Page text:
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Defense / ANALYSIS

Afghan Massacre Raises Doubts About Overall War Strategy

A U.S. soldier, part of the NATO-led International Security Assistance Force (ISAF), stands outside a military base in Panjwai, Kandahar province, south of Kabul, on Sunday.(AP Photo/Allauddin Khan)

photo of Yochi J. Dreazen
March 12, 2012

The massacre of at least 16 Afghan civilians by a rogue U.S. soldier is doing more than fueling anti-American rage throughout Afghanistan. It is also raising doubts about the broader U.S. strategy for winding down the unpopular war.    

The Army’s Criminal Investigation Command has begun what is likely to be a weeks-long probe into the shootings in Panjwai, a remote town in the volatile Kandahar province. U.S. and Afghan officials say that the shooter, who has not yet been identified, walked off his tiny base, broke into three near houses, and killed members of multiple families. He appears to have burned some of the bodies before returning to the base and turning himself in.

This weekend’s bloody attack represents the highest civilian death toll at the hands of an American soldier or Marine since the infamous My Lai massacre in Vietnam. To be sure, My Lai involved dozens of American soldiers and hundreds of Vietnamese casualties--as well as a far-reaching U.S. attempt to cover it up--so it would be wrong to draw too strong of a comparison.

 

Still, the growing Afghan fury--the Taliban has vowed revenge, and senior Afghan officials want the soldier turned over to them for trial--means that the new attack could do a similar level of damage to support for the war in both countries.

Bob Killebrew, a retired Army colonel and a senior fellow at the Center for a New American Security, said that the new incident adds to a mounting series of miscues by U.S. forces in recent months, from images of Marines urinating on the bodies of dead Taliban fighters to reports that Korans were burned at a large U.S. base in eastern Afghanistan. Killebrew argues that senior officers should be fired for the incidents, which hasn’t been the case in other high-profile incidents from both Iraq and Afghanistan.

“We now have at least three instances of misbehavior … that may cost us the war and will certainly result in more U.S. soldiers dying at the hands of their Afghan counterparts,” Killebrew said. 

More broadly, the attack will force senior American policymakers to reconsider a key part of the Obama administration’s war strategy. The White House plans to gradually shift the primary American mission in Afghanistan from direct combat to a training mission focused on partnering with local Afghan forces throughout the country. 

In practical terms, that means shifting soldiers from large bases that are under the direct supervision of nearby officers to small outposts that largely operate on their own and have little day-to-day interaction with other units.  

The training mission is also being taken out of the hands of U.S. Special Forces units, which have language skills and specialized knowledge about how to work with indigenous fighters, and given to conventional units whose members don’t speak the language and have received little to no teaching about how to train local fighters.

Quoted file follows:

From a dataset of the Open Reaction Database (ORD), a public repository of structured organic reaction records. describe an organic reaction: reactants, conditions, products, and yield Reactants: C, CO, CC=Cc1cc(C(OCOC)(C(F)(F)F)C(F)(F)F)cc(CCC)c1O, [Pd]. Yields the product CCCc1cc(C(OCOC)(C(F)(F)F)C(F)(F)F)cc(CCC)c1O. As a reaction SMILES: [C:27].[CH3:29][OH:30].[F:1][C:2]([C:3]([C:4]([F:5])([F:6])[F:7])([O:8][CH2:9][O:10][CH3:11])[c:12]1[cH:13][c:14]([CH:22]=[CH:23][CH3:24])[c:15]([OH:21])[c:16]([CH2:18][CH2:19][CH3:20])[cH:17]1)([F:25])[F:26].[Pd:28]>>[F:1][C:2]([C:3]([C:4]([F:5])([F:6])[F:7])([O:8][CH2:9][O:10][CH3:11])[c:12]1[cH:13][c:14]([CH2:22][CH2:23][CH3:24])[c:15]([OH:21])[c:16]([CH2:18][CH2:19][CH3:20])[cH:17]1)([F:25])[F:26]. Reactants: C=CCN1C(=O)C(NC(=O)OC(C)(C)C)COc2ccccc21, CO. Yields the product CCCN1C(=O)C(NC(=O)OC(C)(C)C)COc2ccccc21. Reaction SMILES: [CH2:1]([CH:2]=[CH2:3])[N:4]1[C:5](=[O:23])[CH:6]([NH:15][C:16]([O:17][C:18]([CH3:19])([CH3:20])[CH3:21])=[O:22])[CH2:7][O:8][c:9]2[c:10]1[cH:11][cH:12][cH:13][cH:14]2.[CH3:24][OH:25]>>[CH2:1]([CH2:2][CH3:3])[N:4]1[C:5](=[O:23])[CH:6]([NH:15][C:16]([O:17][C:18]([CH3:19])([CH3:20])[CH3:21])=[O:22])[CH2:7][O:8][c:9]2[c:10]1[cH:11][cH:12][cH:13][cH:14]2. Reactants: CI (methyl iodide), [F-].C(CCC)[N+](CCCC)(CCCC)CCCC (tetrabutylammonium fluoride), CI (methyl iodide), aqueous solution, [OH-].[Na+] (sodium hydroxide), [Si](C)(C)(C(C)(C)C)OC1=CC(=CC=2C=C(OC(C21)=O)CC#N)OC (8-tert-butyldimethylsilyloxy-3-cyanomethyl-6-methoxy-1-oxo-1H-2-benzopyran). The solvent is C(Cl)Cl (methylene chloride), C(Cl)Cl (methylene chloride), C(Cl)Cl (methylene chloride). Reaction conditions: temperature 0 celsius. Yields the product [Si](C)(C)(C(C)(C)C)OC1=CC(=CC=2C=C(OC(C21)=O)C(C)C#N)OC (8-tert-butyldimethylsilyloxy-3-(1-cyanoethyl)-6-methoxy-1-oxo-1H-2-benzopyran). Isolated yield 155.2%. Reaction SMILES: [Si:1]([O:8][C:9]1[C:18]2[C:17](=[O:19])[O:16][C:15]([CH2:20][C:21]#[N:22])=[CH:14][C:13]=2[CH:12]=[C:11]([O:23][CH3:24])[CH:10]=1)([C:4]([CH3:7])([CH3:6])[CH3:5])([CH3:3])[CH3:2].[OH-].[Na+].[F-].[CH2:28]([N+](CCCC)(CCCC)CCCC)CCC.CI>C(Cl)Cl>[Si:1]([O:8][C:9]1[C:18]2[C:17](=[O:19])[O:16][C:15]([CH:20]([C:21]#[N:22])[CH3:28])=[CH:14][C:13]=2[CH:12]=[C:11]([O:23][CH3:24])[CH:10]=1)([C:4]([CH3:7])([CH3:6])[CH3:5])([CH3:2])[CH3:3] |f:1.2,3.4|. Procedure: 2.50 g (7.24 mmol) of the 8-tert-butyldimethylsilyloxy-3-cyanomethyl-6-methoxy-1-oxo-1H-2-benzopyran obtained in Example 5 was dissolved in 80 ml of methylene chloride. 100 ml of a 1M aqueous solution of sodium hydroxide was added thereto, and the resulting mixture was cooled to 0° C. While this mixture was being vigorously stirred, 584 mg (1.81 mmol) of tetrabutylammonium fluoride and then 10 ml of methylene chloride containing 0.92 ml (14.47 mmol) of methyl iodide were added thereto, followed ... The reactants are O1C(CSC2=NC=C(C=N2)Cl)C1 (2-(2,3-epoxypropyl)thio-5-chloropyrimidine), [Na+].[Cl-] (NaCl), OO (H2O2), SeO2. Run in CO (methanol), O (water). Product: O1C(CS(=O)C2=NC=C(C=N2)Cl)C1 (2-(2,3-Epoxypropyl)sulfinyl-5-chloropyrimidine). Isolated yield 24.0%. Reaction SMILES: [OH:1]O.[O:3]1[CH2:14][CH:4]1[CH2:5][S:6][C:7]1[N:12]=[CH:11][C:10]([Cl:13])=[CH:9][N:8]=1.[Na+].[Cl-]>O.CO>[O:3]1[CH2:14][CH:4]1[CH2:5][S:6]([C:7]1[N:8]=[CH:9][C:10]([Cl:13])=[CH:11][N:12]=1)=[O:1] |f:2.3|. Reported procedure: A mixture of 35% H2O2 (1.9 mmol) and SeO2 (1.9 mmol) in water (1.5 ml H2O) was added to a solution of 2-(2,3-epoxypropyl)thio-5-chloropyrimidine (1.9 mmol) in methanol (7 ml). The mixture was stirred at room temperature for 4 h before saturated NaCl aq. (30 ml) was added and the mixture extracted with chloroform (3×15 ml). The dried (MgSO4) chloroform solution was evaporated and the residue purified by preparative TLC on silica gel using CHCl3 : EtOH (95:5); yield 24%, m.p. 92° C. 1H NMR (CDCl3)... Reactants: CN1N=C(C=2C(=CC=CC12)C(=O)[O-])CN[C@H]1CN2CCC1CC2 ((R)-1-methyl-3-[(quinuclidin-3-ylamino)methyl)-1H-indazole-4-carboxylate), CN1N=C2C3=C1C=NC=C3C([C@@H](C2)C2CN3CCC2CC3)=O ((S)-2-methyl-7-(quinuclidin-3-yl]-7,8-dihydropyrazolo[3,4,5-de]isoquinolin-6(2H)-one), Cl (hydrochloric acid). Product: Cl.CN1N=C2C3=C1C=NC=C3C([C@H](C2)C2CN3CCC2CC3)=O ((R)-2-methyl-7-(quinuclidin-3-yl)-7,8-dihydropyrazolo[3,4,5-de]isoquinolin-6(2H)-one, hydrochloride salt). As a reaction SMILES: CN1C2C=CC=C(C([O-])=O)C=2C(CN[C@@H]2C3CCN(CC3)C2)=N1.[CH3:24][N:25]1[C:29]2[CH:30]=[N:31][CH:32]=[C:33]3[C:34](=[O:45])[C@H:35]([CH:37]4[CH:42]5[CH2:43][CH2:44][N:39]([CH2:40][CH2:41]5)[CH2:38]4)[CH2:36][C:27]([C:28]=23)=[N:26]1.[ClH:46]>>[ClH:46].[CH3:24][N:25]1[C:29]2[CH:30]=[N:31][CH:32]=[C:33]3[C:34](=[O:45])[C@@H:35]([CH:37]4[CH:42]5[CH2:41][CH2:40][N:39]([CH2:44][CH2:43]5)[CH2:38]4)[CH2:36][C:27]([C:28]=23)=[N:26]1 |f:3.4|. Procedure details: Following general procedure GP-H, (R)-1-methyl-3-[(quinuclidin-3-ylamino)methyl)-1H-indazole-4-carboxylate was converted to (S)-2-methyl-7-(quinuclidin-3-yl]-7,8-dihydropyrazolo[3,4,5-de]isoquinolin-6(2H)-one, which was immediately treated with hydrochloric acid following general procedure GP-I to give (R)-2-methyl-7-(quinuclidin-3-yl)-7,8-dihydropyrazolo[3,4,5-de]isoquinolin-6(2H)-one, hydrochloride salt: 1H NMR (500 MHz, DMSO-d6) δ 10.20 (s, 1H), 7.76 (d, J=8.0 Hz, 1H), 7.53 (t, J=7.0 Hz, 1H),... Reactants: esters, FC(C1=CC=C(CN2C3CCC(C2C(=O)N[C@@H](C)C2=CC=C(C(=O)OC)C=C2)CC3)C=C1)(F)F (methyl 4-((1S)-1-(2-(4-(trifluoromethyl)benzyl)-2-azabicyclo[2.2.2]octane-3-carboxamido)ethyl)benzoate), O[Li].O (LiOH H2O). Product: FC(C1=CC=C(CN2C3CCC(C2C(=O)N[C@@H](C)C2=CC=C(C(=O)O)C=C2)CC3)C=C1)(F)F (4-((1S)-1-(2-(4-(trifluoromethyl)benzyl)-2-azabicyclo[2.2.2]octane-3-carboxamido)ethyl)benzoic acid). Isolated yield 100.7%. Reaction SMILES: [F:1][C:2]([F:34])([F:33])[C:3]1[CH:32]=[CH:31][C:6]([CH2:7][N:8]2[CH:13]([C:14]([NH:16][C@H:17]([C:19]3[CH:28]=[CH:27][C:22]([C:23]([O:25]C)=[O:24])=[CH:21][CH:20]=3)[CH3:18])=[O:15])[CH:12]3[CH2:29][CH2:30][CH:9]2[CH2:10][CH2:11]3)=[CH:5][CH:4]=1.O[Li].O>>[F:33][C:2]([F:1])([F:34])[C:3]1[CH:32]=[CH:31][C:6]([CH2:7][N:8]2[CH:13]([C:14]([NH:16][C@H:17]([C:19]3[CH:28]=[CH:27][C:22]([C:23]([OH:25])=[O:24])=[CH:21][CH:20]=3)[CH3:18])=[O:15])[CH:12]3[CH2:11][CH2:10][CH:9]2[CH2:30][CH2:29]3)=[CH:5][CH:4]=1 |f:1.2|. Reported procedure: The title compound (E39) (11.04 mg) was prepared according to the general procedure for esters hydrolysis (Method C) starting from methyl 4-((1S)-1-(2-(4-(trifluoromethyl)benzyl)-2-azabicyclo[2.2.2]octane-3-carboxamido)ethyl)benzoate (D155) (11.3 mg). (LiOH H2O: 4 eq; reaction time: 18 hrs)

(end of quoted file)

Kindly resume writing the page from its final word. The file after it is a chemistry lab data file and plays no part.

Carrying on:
This means that conventional troops like the shooter accused in the Panjwai case may not be up to their new training mission, while small bases like the outpost to which he was assigned may be so far removed from larger bases that their troops won’t be under adequate supervision. 

“I have some concerns that we are going be doing a large-scale repurposing of conventional forces into advisory units without taking the time to fully think through whether they’re the right fit for the mission,” said David Barno, a retired three-star general who served as the top U.S. commander in Afghanistan. 

Working as embedded advisers, Barno said, requires skills that “conventional units are not trained or selected to do.”

Operating on isolated outposts, meanwhile, requires closer oversight than is the norm at normal-sized bases. One of the most gruesome incidents of either war occurred in the Iraqi town of Mahmudiyah in 2006, when a trio of U.S. soldiers stationed at a remote checkpoint raped a 14-year-old girl and then killed her and her entire family. 

A subsequent military investigation blamed the incident, in part, on the fact that the soldiers responsible for the crime were based at an undermanned, remote outpost with no supervision by higher-ranking officers or noncommissioned officers. 

With the Panjwai investigation just getting under way, an enormous number of questions about the weekend’s attack remain unanswered, from what may have prompted the soldier to carry out the attack to how he had the time to kill so many people without nearby American troops noticing the commotion and attempting to stop it. It’s also unclear if senior U.S. officers bear any responsibility for not keeping the base under tighter control, as was the case in Mahmudiyah.

One thing is certain, however. The military justice system is a slow-moving bureaucracy with multiple steps that have to take place before a full trial can even take place. Any subsequent conviction and sentence can then be appealed in both military and civilian courts.

“This case will take years, without question,” said Eugene Fidell, who teaches military justice at the Yale University Law School. 

That means the suspect won’t be convicted or exonerated until long after U.S. troops are slated to leave Afghanistan. Justice for the dead Afghans, if it comes at all, won’t come anytime soon.

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